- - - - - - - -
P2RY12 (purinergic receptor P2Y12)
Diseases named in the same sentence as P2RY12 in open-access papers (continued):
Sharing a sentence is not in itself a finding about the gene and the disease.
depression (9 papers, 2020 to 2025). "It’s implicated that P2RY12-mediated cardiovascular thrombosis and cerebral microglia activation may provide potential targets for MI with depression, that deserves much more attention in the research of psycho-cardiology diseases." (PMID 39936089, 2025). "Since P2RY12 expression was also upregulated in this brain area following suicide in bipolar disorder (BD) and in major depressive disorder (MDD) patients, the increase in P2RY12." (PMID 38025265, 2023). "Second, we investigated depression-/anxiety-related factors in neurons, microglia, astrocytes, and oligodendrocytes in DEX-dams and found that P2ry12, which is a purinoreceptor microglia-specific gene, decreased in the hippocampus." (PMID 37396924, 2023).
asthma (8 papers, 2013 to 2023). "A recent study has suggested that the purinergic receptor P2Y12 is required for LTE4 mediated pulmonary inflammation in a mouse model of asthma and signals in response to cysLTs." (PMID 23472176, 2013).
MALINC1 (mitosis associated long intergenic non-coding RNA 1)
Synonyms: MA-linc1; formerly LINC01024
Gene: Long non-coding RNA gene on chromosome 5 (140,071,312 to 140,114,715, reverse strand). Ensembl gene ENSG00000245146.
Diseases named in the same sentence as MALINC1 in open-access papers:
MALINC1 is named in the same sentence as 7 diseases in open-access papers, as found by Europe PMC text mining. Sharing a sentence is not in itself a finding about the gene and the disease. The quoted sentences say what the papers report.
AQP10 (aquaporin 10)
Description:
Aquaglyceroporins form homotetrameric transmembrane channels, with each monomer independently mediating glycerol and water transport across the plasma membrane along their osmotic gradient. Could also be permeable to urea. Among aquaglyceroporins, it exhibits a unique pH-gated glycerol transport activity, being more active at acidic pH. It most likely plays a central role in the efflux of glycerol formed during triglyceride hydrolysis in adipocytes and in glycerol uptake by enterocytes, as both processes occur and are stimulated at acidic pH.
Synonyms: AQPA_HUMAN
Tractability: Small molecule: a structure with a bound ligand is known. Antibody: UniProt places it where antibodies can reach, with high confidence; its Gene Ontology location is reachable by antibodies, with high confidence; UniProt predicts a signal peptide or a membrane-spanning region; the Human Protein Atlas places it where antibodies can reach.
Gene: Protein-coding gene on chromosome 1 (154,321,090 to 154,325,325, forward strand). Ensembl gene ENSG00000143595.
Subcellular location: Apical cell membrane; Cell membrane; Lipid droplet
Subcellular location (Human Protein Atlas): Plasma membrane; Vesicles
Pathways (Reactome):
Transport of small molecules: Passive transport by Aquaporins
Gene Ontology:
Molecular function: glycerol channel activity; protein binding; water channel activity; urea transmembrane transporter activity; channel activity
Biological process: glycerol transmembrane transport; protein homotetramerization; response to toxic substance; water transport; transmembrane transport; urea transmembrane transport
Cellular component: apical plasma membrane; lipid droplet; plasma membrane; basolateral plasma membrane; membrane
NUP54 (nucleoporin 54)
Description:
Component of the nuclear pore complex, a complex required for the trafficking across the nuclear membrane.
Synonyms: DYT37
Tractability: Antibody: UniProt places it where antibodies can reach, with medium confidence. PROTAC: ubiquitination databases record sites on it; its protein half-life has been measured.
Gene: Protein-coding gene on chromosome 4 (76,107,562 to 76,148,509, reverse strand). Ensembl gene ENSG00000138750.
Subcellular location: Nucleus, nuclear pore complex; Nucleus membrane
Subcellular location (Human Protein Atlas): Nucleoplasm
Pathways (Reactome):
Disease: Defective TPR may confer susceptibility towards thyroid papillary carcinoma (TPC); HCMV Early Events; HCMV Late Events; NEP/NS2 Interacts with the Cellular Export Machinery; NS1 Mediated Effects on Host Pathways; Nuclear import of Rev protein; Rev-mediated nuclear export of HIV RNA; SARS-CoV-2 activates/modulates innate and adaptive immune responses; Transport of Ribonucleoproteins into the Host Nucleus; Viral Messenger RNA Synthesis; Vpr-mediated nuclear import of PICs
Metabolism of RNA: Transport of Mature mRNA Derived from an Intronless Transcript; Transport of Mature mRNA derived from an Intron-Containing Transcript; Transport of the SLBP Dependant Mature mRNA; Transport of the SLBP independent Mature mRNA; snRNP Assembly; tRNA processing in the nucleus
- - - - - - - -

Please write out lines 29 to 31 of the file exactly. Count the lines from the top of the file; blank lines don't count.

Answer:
Tractability: Antibody: UniProt places it where antibodies can reach, with medium confidence. PROTAC: ubiquitination databases record sites on it; its protein half-life has been measured.
Gene: Protein-coding gene on chromosome 4 (76,107,562 to 76,148,509, reverse strand). Ensembl gene ENSG00000138750.
Subcellular location: Nucleus, nuclear pore complex; Nucleus membrane